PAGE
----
De Hallen Haarlem Summer Series
The extensive exhibition O MUSE! in De Hallen Haarlem showed which women and men were important sources of inspiration for Dutch artists from 1850 onwards. Individuals who inspired by their bodies, their personality or their expressions. Paintings, photographs, video works and sculptures from the 19th and 20th centuries are on display, complemented by notable contemporary examples. From Kees van Dongen, Isaac Israels, Jan Sluijters and Carel Willink to Gijs Frieling, Pavèl van Houten and Manon de Boer.
The word museum is derived from the Greek Mouseion: ‘a place where the muses are worshiped.’ The history of art is unthinkable without muses. Raphaël, Renoir, Picasso and Dalì had their favourite models, or partners who were vital for their work. Up to today Dutch art history has known many muses. O MUSE! brings together works that highlight different sources of inspiration: lovers, nude models, colleagues, writers, biblical characters, doppelgängers and stage stars.
Artists are often inspired by their models or lovers: Jan Sluijters had his Greet van Cooten, Carel Willink had Sylvia Quiel. Artists can also inspire each other: legendary is the friendship between Piet Mondriaan and Marlow Moss. Writers can also make artistic ideas flourish: the theosophical books of Madame Blavatsky made the painter Janus Winter turn to abstraction. Wellknown biblical figures such as Jesus and Mary have remained significant even after secularization. For years, performing artists have enticed their colleagues in the visual arts: dancer Gertrud Leistikow and actress Asta Nielsen intoxicated many a painter, as did dancer/boxer Jimmy Lucky. These and other muses were the hallmark of an exhibition based on the modern art collection of the Frans Hals Museum | De Hallen Haarlem, in which a multitude of fascinating figures, from 1850 until now, passed in review.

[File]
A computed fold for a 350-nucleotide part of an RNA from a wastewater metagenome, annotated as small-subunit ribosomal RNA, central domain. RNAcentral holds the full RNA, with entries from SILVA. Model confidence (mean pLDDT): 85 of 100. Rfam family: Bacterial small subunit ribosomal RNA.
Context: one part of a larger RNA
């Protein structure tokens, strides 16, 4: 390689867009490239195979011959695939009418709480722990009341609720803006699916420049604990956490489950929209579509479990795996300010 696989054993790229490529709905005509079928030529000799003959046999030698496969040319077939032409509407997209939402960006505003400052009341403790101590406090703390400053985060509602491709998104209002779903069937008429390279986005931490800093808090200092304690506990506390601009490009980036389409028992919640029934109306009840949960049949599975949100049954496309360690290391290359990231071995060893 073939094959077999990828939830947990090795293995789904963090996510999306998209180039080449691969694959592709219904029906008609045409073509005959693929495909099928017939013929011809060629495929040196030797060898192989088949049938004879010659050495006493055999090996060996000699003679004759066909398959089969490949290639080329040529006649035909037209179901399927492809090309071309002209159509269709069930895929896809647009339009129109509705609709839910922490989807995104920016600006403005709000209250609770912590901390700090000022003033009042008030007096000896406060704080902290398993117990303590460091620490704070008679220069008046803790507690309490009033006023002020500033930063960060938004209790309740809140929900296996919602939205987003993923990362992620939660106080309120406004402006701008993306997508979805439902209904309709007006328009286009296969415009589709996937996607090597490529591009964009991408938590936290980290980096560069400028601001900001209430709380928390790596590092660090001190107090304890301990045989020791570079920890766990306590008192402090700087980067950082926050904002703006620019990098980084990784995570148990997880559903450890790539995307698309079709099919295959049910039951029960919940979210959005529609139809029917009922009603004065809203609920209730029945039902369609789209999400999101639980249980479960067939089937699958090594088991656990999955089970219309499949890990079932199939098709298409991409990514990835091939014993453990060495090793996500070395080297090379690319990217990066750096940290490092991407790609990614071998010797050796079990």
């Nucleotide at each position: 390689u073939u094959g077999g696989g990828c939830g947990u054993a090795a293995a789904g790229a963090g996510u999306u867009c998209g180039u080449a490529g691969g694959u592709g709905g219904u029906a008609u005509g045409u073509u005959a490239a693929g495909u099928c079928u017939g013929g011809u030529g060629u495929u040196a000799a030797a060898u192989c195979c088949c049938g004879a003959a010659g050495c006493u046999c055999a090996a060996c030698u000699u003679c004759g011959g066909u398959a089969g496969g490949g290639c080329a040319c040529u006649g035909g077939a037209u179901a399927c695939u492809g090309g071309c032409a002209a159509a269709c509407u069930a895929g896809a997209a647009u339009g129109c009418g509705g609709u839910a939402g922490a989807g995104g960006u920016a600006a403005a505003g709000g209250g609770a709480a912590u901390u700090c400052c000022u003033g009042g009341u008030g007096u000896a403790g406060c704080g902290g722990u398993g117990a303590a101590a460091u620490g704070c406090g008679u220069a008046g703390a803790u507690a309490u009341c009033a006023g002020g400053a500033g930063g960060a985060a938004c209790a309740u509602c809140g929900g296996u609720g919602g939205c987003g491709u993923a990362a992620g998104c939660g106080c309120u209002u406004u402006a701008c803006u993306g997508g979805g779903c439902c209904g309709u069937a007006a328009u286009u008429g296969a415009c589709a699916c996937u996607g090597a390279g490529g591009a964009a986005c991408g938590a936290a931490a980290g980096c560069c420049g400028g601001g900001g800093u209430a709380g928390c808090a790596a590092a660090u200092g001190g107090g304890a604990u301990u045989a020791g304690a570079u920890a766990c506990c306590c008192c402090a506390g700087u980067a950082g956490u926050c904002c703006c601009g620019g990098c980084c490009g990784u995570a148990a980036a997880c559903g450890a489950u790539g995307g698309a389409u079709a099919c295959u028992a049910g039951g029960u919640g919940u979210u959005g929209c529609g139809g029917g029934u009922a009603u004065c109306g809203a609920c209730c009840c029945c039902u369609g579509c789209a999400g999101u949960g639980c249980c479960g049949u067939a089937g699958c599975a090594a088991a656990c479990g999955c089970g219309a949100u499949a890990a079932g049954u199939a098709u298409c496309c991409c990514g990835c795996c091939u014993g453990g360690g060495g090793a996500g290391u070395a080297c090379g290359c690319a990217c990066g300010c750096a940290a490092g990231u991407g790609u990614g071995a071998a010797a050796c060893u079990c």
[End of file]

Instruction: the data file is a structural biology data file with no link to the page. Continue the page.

The Frans Hals Museum joins the Summer Series Exhibition with a small presentation about classical muses: the singing goddesses who were called upon by artists in antiquity. In addition, several examples will be shown of depictions of muses in the Golden Age.